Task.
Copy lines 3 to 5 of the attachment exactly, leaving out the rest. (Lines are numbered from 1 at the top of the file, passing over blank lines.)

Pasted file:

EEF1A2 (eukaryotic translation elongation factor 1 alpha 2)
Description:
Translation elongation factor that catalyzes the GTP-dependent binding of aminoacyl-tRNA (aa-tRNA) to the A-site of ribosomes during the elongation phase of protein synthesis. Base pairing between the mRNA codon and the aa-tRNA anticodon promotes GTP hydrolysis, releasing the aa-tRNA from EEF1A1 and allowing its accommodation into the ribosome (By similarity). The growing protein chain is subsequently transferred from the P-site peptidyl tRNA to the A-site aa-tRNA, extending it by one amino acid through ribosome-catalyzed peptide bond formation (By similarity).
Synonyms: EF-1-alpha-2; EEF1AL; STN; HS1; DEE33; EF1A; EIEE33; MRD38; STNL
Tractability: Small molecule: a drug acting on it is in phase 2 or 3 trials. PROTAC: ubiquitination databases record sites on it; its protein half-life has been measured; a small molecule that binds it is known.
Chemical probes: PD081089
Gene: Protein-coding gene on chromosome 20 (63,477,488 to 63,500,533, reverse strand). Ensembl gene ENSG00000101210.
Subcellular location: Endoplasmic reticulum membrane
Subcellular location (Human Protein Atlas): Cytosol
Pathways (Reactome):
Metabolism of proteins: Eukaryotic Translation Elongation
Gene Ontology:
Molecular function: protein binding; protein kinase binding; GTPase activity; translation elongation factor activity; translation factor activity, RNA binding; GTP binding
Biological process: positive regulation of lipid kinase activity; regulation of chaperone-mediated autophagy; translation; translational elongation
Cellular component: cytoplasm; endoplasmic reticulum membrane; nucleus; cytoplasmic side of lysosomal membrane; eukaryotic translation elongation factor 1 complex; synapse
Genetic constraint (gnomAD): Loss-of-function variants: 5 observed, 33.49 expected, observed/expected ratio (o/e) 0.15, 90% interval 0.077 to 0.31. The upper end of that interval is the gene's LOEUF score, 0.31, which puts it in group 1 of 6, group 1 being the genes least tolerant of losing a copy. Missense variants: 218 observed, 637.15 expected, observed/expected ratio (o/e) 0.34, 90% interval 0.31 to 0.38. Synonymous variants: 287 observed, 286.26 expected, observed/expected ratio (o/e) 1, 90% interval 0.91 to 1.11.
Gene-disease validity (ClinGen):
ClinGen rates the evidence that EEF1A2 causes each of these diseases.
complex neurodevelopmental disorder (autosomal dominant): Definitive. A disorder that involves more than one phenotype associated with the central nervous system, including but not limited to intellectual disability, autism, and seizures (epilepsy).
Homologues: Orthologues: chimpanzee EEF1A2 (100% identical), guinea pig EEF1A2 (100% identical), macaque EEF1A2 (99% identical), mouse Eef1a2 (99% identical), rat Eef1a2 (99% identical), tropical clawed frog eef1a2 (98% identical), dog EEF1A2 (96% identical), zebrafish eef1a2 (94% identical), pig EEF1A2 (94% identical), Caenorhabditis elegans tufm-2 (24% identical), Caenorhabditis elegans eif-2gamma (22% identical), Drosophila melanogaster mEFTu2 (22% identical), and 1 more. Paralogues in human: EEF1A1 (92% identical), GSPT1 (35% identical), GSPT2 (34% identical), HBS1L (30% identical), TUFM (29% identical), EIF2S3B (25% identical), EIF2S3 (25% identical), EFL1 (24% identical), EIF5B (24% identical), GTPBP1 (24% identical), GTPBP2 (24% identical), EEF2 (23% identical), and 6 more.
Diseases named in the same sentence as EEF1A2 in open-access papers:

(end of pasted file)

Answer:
Translation elongation factor that catalyzes the GTP-dependent binding of aminoacyl-tRNA (aa-tRNA) to the A-site of ribosomes during the elongation phase of protein synthesis. Base pairing between the mRNA codon and the aa-tRNA anticodon promotes GTP hydrolysis, releasing the aa-tRNA from EEF1A1 and allowing its accommodation into the ribosome (By similarity). The growing protein chain is subsequently transferred from the P-site peptidyl tRNA to the A-site aa-tRNA, extending it by one amino acid through ribosome-catalyzed peptide bond formation (By similarity).
Synonyms: EF-1-alpha-2; EEF1AL; STN; HS1; DEE33; EF1A; EIEE33; MRD38; STNL
Tractability: Small molecule: a drug acting on it is in phase 2 or 3 trials. PROTAC: ubiquitination databases record sites on it; its protein half-life has been measured; a small molecule that binds it is known.